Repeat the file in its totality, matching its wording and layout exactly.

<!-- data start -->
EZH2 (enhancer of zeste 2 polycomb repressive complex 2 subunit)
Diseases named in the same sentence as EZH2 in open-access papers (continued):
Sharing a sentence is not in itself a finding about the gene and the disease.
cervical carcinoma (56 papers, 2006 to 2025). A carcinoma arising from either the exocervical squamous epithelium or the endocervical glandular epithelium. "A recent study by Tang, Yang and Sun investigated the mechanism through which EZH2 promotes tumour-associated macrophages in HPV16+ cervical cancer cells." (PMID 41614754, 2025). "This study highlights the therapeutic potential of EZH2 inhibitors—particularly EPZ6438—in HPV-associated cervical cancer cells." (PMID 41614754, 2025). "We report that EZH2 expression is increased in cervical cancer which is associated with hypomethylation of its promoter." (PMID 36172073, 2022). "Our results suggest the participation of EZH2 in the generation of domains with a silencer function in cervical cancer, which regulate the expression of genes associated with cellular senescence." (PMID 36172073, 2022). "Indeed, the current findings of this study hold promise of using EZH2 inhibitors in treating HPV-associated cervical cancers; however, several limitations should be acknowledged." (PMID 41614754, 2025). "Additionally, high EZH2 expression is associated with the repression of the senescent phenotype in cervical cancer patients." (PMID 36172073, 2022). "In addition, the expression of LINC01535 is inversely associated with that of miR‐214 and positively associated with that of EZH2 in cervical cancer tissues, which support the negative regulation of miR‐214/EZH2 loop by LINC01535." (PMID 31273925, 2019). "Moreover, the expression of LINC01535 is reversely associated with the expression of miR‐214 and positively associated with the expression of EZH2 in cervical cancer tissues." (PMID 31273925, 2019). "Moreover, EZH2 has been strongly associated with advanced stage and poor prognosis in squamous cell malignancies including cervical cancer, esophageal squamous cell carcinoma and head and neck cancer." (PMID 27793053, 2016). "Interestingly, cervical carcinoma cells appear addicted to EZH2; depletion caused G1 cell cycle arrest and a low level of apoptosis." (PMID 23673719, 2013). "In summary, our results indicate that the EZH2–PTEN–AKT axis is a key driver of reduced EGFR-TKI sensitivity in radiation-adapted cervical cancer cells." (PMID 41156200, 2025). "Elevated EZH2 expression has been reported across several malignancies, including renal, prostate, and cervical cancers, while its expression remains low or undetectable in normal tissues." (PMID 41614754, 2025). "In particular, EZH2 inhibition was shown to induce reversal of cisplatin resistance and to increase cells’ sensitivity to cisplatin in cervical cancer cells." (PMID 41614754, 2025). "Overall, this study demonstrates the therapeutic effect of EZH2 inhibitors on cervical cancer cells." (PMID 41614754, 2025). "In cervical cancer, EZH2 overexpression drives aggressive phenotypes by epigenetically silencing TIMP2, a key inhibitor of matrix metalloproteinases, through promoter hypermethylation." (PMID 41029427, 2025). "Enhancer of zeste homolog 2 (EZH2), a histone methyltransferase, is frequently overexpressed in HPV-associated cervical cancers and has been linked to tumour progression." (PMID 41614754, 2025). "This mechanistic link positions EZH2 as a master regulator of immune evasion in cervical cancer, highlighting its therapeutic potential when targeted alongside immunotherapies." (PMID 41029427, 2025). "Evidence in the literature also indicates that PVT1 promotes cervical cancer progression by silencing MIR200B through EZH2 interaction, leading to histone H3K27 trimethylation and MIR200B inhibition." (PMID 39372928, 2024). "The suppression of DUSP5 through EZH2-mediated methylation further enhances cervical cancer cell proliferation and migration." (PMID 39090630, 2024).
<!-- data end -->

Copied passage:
EZH2 (enhancer of zeste 2 polycomb repressive complex 2 subunit)
Diseases named in the same sentence as EZH2 in open-access papers (continued):
Sharing a sentence is not in itself a finding about the gene and the disease.
cervical carcinoma (56 papers, 2006 to 2025). A carcinoma arising from either the exocervical squamous epithelium or the endocervical glandular epithelium. "A recent study by Tang, Yang and Sun investigated the mechanism through which EZH2 promotes tumour-associated macrophages in HPV16+ cervical cancer cells." (PMID 41614754, 2025). "This study highlights the therapeutic potential of EZH2 inhibitors—particularly EPZ6438—in HPV-associated cervical cancer cells." (PMID 41614754, 2025). "We report that EZH2 expression is increased in cervical cancer which is associated with hypomethylation of its promoter." (PMID 36172073, 2022). "Our results suggest the participation of EZH2 in the generation of domains with a silencer function in cervical cancer, which regulate the expression of genes associated with cellular senescence." (PMID 36172073, 2022). "Indeed, the current findings of this study hold promise of using EZH2 inhibitors in treating HPV-associated cervical cancers; however, several limitations should be acknowledged." (PMID 41614754, 2025). "Additionally, high EZH2 expression is associated with the repression of the senescent phenotype in cervical cancer patients." (PMID 36172073, 2022). "In addition, the expression of LINC01535 is inversely associated with that of miR‐214 and positively associated with that of EZH2 in cervical cancer tissues, which support the negative regulation of miR‐214/EZH2 loop by LINC01535." (PMID 31273925, 2019). "Moreover, the expression of LINC01535 is reversely associated with the expression of miR‐214 and positively associated with the expression of EZH2 in cervical cancer tissues." (PMID 31273925, 2019). "Moreover, EZH2 has been strongly associated with advanced stage and poor prognosis in squamous cell malignancies including cervical cancer, esophageal squamous cell carcinoma and head and neck cancer." (PMID 27793053, 2016). "Interestingly, cervical carcinoma cells appear addicted to EZH2; depletion caused G1 cell cycle arrest and a low level of apoptosis." (PMID 23673719, 2013). "In summary, our results indicate that the EZH2–PTEN–AKT axis is a key driver of reduced EGFR-TKI sensitivity in radiation-adapted cervical cancer cells." (PMID 41156200, 2025). "Elevated EZH2 expression has been reported across several malignancies, including renal, prostate, and cervical cancers, while its expression remains low or undetectable in normal tissues." (PMID 41614754, 2025). "In particular, EZH2 inhibition was shown to induce reversal of cisplatin resistance and to increase cells’ sensitivity to cisplatin in cervical cancer cells." (PMID 41614754, 2025). "Overall, this study demonstrates the therapeutic effect of EZH2 inhibitors on cervical cancer cells." (PMID 41614754, 2025). "In cervical cancer, EZH2 overexpression drives aggressive phenotypes by epigenetically silencing TIMP2, a key inhibitor of matrix metalloproteinases, through promoter hypermethylation." (PMID 41029427, 2025). "Enhancer of zeste homolog 2 (EZH2), a histone methyltransferase, is frequently overexpressed in HPV-associated cervical cancers and has been linked to tumour progression." (PMID 41614754, 2025). "This mechanistic link positions EZH2 as a master regulator of immune evasion in cervical cancer, highlighting its therapeutic potential when targeted alongside immunotherapies." (PMID 41029427, 2025). "Evidence in the literature also indicates that PVT1 promotes cervical cancer progression by silencing MIR200B through EZH2 interaction, leading to histone H3K27 trimethylation and MIR200B inhibition." (PMID 39372928, 2024). "The suppression of DUSP5 through EZH2-mediated methylation further enhances cervical cancer cell proliferation and migration." (PMID 39090630, 2024).